/etc/ld.so.conf or, if the
/etc/ld.so.conf.d directory exists, by adding a new file there (I suggest following the naming convention used by other files in that directory) with the path to the Mono shared libraries – these will be at
/opt/mono/lib. Once this has been done run the
ldconfig command as root to update the system.
After building and installing check the installation by running:
Making .NET 4.5 work
When building from source code there is a problem when running applications which require the .NET framework 4.5 libraries. The
mod_mono shell scripts that are executed (located in the
/opt/mono/bin directory) refer to executables in the
/opt/mono/lib/mono/4.0 directory. Typically the executables themselves are fine but they refer to the 4.0 libraries which can be missing some of the newer features. This can result in problems of the form:
Exception caught during reading the configuration file: System.MissingMethodException: Method not found: blah blah blah at System.Configuration.ClientConfigurationSystem.System..... yack yack
To fix this first make symbolic links in the 4.5 directory to the 4.0 files:
ln -s /opt/mono/lib/mono/4.0/xsp4.exe /opt/mono/lib/mono/4.5/xsp4.exe ln -s /opt/mono/lib/mono/4.0/mod-mono-server4.exe \ /opt/mono/lib/mono/4.5/mod-mono-server4.exe
/opt/mono/bin/mod-mono-server4 to reference the symbolic links.
Fixing errors caused by colons in the virtual path name
In our application the resources managed by the RESTful interface include the colon ‘:’ character. There appears to be a bug which creeps out when using ASP.NET applications in sub directories. The problem appears with the static initialisation in
System.Web.VirtualPathUtility which manages to not read the
system.web/monoSettings verificationCompatibility="1" attribute so fixed by setting the
monoSettingsVerifyCompatibility member variable
false otherwise errors are generated when there is a colon in a virtual path name.
The Apache mod for Mono passes requests to the
mod_mono_server, which is able to support multiple ASP.NET processes.
With the above completed restart Apache web server and verify that mod_mono has been picked up.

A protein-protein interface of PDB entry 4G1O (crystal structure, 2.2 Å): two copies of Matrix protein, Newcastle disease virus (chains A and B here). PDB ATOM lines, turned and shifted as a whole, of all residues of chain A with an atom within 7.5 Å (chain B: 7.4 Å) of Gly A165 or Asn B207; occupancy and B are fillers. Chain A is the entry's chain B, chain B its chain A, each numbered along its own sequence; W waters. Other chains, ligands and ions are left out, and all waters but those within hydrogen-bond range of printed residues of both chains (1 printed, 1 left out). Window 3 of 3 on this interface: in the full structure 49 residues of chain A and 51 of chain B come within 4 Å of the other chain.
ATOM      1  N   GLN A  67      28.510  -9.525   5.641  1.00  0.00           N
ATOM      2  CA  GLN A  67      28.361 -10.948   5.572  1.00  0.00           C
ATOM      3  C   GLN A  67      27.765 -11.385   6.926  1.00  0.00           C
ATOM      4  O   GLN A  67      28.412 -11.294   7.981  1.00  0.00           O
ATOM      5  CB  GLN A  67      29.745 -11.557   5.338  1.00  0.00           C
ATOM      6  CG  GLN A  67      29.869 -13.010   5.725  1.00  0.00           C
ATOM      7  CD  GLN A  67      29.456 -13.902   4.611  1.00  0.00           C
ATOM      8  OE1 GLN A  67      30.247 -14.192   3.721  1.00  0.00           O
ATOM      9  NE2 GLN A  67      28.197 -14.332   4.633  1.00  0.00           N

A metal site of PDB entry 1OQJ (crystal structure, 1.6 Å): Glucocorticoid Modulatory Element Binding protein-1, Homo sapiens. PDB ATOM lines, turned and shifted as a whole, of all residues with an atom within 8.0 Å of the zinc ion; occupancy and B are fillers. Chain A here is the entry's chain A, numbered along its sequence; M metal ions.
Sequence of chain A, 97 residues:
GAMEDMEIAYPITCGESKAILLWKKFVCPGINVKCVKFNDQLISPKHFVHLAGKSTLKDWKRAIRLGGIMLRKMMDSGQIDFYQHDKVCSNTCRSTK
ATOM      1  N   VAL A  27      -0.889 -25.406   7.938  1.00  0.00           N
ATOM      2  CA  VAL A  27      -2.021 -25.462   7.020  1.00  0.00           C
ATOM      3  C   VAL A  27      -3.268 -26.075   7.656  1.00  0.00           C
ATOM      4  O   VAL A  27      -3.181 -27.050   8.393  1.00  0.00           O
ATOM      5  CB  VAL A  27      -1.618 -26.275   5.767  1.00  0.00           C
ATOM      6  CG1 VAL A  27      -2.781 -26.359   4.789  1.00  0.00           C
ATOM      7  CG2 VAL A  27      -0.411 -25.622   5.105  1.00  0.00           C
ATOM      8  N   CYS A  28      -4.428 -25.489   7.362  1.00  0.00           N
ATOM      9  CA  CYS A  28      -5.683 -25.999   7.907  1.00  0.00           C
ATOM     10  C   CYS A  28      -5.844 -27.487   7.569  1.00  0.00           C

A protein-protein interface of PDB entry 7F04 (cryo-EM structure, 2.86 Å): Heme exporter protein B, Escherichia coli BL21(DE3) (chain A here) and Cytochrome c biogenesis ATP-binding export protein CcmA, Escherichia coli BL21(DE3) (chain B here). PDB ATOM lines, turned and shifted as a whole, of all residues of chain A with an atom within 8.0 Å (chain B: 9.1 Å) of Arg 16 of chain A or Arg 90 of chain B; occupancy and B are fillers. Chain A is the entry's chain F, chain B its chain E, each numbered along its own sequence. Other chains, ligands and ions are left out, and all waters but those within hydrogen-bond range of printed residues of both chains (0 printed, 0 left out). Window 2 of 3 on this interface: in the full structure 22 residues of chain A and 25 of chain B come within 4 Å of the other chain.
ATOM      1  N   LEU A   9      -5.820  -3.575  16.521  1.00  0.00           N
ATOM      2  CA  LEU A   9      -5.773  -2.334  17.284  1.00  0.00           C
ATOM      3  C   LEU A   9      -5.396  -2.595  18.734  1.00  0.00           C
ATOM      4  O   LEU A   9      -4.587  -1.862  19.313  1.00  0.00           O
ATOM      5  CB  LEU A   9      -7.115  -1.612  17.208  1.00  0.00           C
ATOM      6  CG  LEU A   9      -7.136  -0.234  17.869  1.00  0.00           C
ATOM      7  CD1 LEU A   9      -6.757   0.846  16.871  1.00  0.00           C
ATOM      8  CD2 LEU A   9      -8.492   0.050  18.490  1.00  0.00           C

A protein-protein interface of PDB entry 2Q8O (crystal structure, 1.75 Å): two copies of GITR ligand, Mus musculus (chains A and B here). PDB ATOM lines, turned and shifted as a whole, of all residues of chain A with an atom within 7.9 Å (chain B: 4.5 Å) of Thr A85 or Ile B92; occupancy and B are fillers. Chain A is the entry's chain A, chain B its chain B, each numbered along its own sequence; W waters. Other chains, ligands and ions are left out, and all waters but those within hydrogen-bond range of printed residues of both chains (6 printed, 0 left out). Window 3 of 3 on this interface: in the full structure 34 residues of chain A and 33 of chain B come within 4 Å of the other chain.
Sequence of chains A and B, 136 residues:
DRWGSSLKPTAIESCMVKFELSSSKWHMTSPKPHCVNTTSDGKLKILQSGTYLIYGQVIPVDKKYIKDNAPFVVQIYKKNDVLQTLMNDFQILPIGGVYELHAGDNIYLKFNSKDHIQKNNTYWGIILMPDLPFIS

You can also inspect the error log after a restart.
Mono’s support for ASP.NET under Apache uses a simple module which delegates requests to the
MonoServerPath setting in
httpd.conf specifies where the mono server is for each location:
MonoServerPath default "/opt/mono/bin/mod-mono-server4"
This configures mono for the default path which for a standard Apache configuration will be
/var/www/html. It is also necessary to configure the application and handler:
MonoApplications "/:/var/www/html" <Location "/"> Allow from all Order allow,deny SetHandler mono </Location>
In addition, the following options can be set:
MonoSetEnv default MONO_IOMAP=all MonoDebug default true
Restart the server and check the error log file.
If other locations need to be configured much the same needs to be repeated, for example, if a /test application were to be created it would be configured as:
Alias /test "/var/www/test" MonoServerPath test "/opt/mono/bin/mod-mono-server4" AddMonoApplications test "/test:/var/www/test" <Location "/test"> Allow from all Order allow,deny MonoSetServerAlias test SetHandler mono </Location>
It is recommended to disable
KeepAlive for performance reasons or at least restrict the time-out to 2 seconds.
The CentOS installation of Apache web server sets the name for the log files as
error_log; you may want to have the more conventional
.log file extension.
The mono site has a handy online tool that can help with setting up a basic configuration for either a virtual host or an application.
Building a RESTful ASP.NET Web API with Mono, to run on Windows and Linux servers, was pretty straightforward with only a few problems on the way.